Editorial: Judge rules Bundy case evidence will be cloaked in secrecy

That was a futile gesture.

A federal judge has rejected efforts by the Las Vegas Review-Journal, Battle Born Media and The Associated Press to be privy to evidence provided to the defense attorneys for the 19 defendants accused in the armed standoff at the Bundy ranch in Bunkerville in April 2014, meaning that most evidence will remain veiled in secrecy until the trial next February.

The judge did state that information already in the public domain — such as Facebook, Twitter and YouTube postings — could not be declared secret. The cat may not be put back in the bag, as one wag argued.

Bundy ranch standoff. (Reuters photo)

U.S. Magistrate Judge Peggy Leen wrote in her order this week, “All materials produced by the government in discovery in this case, including, but not limited to: grand jury transcripts, agency reports, witness statements, memoranda of interviews, and any documents and tangible objects produced by the government shall be treated as confidential documents. Information and documents in the public domain are not confidential documents.” Protective order 7-15

The judge warned that defense attorneys may not even share notes relating to the contents of discovery with anyone not employed to assist the defense, and anything filed in court relating to the discovery must be filed under seal.

Judge Leen based her ruling on the belief that, “The victims and witnesses in this case are vulnerable to cyberbullying, threatening communications, and intimidation from Bundy supporters who have demonstrated their ability to rapidly disseminate images and private information about victims and witnesses and encourage people to contact victims and witnesses. These tactics ‘have the potential to disrupt and prejudice the truth finding function of a trial by influencing potential witnesses or chilling their willingness to testify.’” Order 7-15

She determined this even though almost all of the 22 allegations of intimidation are two years old and nothing substantive has come of any of them.

The defendants face felony charges that include conspiracy, obstruction, extortion and assault, which carry penalties of up to 50 years in prison. The standoff occurred after armed Bureau of Land Management law enforcement agents attempted to roundup Cliven Bundy’s cattle after he had refused for 20 years to pay grazing fees in the Gold Butte area. The BLM said he owed $1 million in fees and penalties.

Armed Bundy supporters outnumbered the BLM agents 4-to-1, the court claims, and the agents eventually released the cattle and left to avoid potential bloodshed.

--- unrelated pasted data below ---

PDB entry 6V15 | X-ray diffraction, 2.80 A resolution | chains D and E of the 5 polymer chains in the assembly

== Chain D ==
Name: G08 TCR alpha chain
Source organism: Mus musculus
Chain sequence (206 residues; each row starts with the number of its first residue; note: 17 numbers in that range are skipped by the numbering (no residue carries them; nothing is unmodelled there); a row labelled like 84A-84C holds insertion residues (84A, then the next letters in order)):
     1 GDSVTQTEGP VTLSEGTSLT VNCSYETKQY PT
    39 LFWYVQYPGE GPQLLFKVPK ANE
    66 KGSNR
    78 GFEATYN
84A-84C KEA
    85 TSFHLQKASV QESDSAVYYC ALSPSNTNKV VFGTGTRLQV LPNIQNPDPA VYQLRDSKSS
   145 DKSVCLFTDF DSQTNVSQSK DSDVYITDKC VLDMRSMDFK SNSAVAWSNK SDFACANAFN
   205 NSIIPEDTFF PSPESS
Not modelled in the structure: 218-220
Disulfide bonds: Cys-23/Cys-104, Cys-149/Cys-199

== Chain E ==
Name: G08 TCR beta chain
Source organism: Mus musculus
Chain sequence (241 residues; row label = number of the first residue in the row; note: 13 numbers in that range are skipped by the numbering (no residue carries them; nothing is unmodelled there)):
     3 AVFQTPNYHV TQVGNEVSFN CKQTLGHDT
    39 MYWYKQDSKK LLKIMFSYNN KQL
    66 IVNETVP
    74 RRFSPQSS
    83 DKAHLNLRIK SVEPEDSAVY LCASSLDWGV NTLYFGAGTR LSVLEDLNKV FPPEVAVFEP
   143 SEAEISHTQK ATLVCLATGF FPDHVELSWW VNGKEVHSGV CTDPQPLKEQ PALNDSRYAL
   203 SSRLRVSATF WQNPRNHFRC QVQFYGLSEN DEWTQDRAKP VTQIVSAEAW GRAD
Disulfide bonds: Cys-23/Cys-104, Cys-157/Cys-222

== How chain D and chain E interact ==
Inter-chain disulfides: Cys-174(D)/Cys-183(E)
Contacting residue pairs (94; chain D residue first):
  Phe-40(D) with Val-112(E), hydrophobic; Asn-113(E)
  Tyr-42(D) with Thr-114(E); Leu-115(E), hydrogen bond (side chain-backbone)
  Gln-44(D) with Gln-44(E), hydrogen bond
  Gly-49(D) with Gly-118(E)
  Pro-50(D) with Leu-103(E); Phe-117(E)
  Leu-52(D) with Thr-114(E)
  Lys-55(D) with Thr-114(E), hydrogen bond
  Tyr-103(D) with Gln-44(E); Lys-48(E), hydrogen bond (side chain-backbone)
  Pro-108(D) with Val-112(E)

Attorney Maggie McLetchie, who represents the media in this case, told the Las Vegas newspaper after the recent ruling, “From the media’s perspective, the order still cloaks much of the information about this case in secrecy despite the heightened need for transparency the judge recognized when allowing the media to intervene. It is deeply troubling that so many documents will be automatically hidden from public view.”

The lack of public scrutiny means that any extenuating or mitigating circumstances that the public might shed light on will not come until the time of trial, when it might be too late.

One glaring example of this is the court’s continued referencing to the fact that a couple, Jared and Amanda Miller, who were at the Bundy ranch during the standoff latter ambushed and killed two Las Vegas police officers in a restaurant and “draped a Gadsen (sic) flag over one of the officers, and shouted to patrons that this was the start of ‘a revolution.’”

Never mind that it was a Gadsden flag, the court makes no mention of the fact the Bundy’s say they kicked the Millers off the ranch due to their left-wing radicalism.

In a motion filed in support of opening up discovery to the press and the public, McLetchie argued, “One of the most critical aspects of news reporting is to inform the public of justice being carried out in the courts. In this regard, the press is vital to the health of a democracy. … This right is anchored in the value of keeping ‘a watchful eye on the workings of public agencies,’ and in publishing ‘information concerning the operation of government.’ … ‘In short, justice must not only be done, it must be seen to be done.’”